Mama Bear for Rare
Michelle, the mom behind Mama Bear for Rare, received her daughter’s diagnosis less than two years ago, in the midst of a worldwide pandemic. Michelle knew the minute she laid eyes on Hailey, that something was going on. They went through genetic testing but found nothing. Doctors first believed Hailey had Dwarfism but her mom’s gut told her that was not it. Still, she immersed herself in research and a month later, finally feeling settled with the diagnosis, she called just to confirm the testing. Hailey did not have Dwarfism, she had Jordan Syndrome according to the neurologist. At this time, less than 200 people had been diagnosed with Jordan Syndrome. Michelle immediately dove head first into research again, raising awareness and advocating for her child and she has not stopped since.
Jordan Syndrome, or PPP2R5D-related intellectual disability, is a rare neurodevelopmental disorder caused by a genetic mutation. Like most diagnoses, it impacts everyone differently. Hailey has extreme hypotonia, or poor muscle tone. At two years old, she is still working on holding her head up. She is also non-verbal, has seizures, although they are currently controlled, and has global developmental delays. This does not stop her from being the sweetest, happiest child according to her mom and seemingly everyone who comes into contact with her. Hailey loves to engage with people and is very observant. She is most fond of her big brother, Noah and her dog, Bailey.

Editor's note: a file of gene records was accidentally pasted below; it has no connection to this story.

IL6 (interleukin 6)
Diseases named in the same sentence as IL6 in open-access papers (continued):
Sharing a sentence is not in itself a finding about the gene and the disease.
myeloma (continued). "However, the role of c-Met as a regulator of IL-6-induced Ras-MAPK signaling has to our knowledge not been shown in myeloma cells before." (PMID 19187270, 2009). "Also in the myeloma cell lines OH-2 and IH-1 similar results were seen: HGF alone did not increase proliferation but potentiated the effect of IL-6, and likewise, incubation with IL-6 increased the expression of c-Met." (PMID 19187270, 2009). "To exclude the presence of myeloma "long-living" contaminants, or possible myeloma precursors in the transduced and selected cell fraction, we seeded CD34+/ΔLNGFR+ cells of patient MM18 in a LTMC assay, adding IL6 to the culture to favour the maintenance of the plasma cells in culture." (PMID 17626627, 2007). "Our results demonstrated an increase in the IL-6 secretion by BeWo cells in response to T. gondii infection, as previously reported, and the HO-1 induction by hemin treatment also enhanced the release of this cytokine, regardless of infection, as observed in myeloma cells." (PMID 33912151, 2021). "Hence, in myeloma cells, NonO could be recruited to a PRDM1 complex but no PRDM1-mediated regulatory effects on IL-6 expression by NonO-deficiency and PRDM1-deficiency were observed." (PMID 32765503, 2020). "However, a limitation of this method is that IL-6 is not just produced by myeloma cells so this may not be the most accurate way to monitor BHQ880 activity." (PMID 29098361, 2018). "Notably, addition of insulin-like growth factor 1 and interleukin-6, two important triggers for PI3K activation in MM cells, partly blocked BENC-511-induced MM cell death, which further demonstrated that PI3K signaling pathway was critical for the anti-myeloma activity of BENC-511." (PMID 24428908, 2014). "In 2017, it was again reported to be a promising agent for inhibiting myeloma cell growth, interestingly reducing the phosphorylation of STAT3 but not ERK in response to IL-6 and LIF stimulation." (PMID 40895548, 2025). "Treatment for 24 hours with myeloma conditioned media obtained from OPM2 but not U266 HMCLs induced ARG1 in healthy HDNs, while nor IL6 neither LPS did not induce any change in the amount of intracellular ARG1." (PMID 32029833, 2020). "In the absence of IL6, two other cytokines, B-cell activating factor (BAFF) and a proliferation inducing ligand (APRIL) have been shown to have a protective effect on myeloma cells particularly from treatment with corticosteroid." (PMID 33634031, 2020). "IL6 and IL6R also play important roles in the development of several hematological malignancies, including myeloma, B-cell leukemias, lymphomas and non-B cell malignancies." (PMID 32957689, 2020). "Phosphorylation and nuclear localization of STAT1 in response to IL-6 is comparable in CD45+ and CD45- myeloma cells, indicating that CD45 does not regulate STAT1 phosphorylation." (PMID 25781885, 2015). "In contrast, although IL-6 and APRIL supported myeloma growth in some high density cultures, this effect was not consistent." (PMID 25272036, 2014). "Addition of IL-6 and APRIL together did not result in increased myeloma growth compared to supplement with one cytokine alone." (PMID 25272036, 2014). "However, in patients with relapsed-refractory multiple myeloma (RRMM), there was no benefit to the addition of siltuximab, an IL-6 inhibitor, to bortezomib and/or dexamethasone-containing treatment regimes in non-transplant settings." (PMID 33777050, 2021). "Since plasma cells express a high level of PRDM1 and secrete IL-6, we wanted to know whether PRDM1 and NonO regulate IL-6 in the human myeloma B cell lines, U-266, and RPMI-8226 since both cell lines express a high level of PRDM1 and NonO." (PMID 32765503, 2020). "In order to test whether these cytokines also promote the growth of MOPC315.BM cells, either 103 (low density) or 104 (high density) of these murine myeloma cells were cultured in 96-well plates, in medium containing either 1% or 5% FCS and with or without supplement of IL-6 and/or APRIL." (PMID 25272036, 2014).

Mama Bear for Rare shares openly and vulnerably about the different emotions and experiences that have come up on this journey through her blog and her Instagram account. While social media often gets a lot of backlash, Michelle spoke to how meaningful the connections she has made online have been. The number of people diagnosed with Jordan Syndrome grows every day and research efforts have greatly increased in just two short years.
Michelle describes a beautiful life, one full of joy and wonder but not void of difficult conversations and realities. Just recently, as Hailey was approaching her second birthday, her older brother, Noah, asked if this meant she would start to walk. Being a neuro-typical, curious, five year old, he just could not understand why his sister does not walk or play like him. While answering questions like these can be gut-wrenching, Michelle reminds herself and her family that Hailey is not in physical pain and she exudes happiness. They know the obstacles Hailey faces will make her achievements all the more rewarding.